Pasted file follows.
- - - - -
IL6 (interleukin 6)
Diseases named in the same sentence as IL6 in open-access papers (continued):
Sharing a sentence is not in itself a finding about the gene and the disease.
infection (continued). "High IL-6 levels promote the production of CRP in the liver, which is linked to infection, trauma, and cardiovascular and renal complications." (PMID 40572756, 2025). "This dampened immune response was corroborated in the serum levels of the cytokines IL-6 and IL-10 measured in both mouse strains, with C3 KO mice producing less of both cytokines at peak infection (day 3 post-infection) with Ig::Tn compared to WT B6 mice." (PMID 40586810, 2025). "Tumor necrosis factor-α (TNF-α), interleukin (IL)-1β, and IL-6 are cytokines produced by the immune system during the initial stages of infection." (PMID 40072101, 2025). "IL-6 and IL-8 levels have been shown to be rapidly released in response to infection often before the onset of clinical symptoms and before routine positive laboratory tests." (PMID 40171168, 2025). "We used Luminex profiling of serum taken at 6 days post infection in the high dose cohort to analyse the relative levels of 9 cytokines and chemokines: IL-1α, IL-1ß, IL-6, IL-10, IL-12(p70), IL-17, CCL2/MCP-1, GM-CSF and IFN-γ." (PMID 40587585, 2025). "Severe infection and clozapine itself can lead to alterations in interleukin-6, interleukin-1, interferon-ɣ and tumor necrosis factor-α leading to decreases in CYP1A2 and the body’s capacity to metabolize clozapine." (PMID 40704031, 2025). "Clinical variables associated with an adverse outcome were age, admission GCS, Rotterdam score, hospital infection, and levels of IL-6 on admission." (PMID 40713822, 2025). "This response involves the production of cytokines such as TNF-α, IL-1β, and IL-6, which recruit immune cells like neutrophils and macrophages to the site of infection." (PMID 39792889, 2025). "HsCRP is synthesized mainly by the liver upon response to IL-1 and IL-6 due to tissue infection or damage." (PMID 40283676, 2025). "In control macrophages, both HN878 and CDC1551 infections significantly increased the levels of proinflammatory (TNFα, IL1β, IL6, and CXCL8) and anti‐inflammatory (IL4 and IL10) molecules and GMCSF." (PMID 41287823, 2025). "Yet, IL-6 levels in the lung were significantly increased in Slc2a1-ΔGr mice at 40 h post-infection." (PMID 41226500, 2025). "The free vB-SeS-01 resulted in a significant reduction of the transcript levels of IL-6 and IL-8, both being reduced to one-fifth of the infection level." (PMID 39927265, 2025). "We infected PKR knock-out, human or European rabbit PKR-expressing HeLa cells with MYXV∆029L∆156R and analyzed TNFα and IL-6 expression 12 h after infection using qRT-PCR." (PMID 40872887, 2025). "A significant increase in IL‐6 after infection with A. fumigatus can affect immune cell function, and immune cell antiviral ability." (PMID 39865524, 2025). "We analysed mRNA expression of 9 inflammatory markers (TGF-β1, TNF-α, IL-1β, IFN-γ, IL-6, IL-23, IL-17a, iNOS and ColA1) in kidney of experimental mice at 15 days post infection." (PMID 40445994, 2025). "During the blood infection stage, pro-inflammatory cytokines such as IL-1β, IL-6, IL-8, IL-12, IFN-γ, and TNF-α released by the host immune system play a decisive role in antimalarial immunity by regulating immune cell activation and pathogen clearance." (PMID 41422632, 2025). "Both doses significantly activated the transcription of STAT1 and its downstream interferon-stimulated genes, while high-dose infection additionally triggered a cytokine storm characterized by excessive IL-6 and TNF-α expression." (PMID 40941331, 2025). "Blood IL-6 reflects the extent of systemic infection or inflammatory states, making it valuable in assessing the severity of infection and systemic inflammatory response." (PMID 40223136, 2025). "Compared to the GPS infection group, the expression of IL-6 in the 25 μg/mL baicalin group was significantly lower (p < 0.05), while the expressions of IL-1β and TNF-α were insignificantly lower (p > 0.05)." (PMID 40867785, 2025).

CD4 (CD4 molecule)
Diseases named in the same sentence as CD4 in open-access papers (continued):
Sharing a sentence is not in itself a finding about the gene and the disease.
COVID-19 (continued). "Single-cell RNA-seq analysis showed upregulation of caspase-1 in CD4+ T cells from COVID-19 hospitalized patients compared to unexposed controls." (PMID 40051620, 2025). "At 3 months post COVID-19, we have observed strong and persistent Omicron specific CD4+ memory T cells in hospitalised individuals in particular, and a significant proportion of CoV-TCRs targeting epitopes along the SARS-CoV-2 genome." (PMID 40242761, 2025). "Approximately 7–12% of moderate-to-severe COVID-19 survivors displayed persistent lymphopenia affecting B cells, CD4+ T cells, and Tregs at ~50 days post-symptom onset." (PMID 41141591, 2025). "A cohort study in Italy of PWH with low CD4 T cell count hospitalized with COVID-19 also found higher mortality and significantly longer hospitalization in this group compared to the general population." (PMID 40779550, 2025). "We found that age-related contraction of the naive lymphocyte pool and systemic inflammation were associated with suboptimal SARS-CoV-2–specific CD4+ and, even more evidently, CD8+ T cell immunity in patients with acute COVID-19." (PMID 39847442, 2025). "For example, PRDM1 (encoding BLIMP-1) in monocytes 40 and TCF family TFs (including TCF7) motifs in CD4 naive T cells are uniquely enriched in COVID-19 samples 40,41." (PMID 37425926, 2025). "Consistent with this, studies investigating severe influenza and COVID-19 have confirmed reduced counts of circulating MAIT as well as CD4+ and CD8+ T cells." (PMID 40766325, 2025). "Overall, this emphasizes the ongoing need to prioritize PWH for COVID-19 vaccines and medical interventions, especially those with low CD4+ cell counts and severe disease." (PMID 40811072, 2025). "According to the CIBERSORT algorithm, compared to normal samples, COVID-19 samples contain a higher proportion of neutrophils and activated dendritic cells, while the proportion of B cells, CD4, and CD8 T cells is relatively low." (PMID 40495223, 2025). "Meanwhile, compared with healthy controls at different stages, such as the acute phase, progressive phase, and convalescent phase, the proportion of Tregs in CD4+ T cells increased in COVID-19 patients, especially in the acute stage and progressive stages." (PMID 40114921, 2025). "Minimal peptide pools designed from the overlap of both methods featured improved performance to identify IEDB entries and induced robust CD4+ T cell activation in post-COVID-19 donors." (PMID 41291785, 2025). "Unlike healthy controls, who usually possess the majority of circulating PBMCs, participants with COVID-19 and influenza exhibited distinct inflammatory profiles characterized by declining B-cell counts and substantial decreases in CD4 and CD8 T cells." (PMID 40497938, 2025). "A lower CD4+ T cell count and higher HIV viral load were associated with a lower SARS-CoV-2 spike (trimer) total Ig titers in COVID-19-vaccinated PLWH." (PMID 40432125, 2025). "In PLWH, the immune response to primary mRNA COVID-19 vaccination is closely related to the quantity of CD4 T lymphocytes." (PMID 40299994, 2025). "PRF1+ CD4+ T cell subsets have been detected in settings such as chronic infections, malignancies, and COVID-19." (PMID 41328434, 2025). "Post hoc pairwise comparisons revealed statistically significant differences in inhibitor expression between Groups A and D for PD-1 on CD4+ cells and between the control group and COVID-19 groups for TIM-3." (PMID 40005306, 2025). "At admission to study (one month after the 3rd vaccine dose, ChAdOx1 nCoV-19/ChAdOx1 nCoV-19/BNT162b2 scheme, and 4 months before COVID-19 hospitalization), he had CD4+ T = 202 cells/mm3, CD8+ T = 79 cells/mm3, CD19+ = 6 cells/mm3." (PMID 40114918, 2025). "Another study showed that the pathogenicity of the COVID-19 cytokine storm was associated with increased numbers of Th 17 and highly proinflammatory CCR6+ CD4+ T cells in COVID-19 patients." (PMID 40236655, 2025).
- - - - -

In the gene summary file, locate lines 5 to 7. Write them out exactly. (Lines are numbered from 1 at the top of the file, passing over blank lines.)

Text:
CD4 (CD4 molecule)
Diseases named in the same sentence as CD4 in open-access papers (continued):
Sharing a sentence is not in itself a finding about the gene and the disease.